EC PROPOSES TO END AIRFREIGHT TARIFF CONSULTATIONS IN EUROPE
The European Commission has started formal proceedings against the International Air Transport Association that aim to end the airlines’ right to engage in tariff consultations on intra-European freight connections.
In a significant ruling, the competition agency has sent a statement of objections to the International Air Transport Association. It said that it “has taken a preliminary view that the IATA cargo tariff consultations restrict competition and are no longer indispensable to provide customers with efficient interlining services.”
Europe’s antitrust “block exemption” for cargo tariff consultations among airlines, Commission Regulation No. 1617/93, was officially ended in June 1997, but it was effectively replaced by a comparable system introduced by IATA under an individual exemption.
The EC said that the exemption “effectively enabled European airlines to agree on tariffs for the carriage of freight.”
“According to IATA, the tariff conference system facilitates cargo interlining,” a spokesman for the EC said, referring to the carriage of freight by several airlines. “The cargo tariffs fixed by the tariff conferences are then used to calculate the participating carrier’s compensation,” the EC added.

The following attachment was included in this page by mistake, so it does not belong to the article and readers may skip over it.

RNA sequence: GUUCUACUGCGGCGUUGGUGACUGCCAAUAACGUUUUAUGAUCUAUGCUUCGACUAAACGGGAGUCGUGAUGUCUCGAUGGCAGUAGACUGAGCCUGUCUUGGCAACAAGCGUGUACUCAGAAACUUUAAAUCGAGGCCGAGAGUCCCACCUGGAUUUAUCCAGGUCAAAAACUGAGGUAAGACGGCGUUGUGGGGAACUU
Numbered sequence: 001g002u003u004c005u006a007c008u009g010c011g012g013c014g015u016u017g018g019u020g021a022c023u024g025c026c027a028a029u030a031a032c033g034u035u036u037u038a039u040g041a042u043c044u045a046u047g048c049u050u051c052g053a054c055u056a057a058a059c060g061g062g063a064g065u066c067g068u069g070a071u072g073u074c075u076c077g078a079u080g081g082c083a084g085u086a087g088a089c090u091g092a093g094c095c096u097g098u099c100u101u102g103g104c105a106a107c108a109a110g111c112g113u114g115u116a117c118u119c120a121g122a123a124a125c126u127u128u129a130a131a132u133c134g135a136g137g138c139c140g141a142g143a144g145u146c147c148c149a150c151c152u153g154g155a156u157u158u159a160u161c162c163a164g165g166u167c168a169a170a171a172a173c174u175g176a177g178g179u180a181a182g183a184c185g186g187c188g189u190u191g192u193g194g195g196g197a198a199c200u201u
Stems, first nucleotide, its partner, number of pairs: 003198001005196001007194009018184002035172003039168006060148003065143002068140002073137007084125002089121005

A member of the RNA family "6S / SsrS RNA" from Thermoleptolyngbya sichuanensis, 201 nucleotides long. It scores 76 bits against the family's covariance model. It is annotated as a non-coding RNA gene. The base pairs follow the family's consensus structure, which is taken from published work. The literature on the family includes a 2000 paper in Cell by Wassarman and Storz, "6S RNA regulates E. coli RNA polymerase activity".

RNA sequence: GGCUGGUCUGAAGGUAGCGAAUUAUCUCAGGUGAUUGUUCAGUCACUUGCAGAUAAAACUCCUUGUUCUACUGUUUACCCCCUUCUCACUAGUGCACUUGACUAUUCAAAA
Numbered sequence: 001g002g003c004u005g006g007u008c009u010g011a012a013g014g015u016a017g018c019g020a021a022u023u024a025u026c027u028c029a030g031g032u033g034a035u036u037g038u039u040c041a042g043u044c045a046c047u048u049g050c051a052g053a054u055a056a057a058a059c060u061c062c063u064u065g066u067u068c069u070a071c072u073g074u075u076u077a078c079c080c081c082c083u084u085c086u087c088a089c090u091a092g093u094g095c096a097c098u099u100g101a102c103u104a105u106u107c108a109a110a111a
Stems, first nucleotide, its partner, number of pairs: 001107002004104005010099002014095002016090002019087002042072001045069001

“The tariff conference system is 55 years old and dates from the time air transport markets were strictly regulated,” the Brussels competition body said.
The European Shippers’ Council, which has long called for the end of interlining tariffs, welcomed the EC move. “They are challenging the interlining practice,” said ESC secretary-general Chris Welsh.
Cargo consultations are not permitted in the U.S.
A spokesman for IATA was not immediately available to comment on the EC proceedings.